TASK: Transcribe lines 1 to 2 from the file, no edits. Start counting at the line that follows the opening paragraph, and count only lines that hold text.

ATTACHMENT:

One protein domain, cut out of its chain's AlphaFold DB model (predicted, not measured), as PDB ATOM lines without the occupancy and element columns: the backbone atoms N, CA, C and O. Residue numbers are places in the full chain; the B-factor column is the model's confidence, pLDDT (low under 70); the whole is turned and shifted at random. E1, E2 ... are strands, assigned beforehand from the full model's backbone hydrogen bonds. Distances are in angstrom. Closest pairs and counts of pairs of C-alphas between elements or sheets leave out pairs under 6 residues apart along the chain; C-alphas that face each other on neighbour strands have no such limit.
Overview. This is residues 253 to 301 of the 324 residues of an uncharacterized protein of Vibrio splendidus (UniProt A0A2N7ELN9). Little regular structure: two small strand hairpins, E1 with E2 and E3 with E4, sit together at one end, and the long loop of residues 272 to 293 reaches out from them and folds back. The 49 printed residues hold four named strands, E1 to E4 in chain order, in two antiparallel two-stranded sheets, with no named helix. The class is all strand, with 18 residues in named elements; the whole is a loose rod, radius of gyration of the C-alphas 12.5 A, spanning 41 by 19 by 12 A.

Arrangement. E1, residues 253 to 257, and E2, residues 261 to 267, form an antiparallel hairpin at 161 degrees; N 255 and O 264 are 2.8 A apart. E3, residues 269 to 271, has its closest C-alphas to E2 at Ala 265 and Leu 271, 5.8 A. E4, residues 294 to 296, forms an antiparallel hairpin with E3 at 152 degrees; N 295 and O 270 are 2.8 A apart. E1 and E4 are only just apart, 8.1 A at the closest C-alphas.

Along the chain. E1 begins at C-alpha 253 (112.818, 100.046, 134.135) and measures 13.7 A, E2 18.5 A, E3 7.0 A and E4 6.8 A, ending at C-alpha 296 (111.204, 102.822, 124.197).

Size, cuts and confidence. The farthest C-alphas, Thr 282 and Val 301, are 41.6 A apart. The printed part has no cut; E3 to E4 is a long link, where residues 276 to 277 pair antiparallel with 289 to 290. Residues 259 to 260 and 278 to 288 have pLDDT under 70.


Overview. This is residues 253 to 301 of the 324 residues of an uncharacterized protein of Vibrio splendidus (UniProt A0A2N7ELN9). Little regular structure: two small strand hairpins, E1 with E2 and E3 with E4, sit together at one end, and the long loop of residues 272 to 293 reaches out from them and folds back. The 49 printed residues hold four named strands, E1 to E4 in chain order, in two antiparallel two-stranded sheets, with no named helix. The class is all strand, with 18 residues in named elements; the whole is a loose rod, radius of gyration of the C-alphas 12.5 A, spanning 41 by 19 by 12 A.

Arrangement. E1, residues 253 to 257, and E2, residues 261 to 267, form an antiparallel hairpin at 161 degrees; N 255 and O 264 are 2.8 A apart. E3, residues 269 to 271, has its closest C-alphas to E2 at Ala 265 and Leu 271, 5.8 A. E4, residues 294 to 296, forms an antiparallel hairpin with E3 at 152 degrees; N 295 and O 270 are 2.8 A apart. E1 and E4 are only just apart, 8.1 A at the closest C-alphas.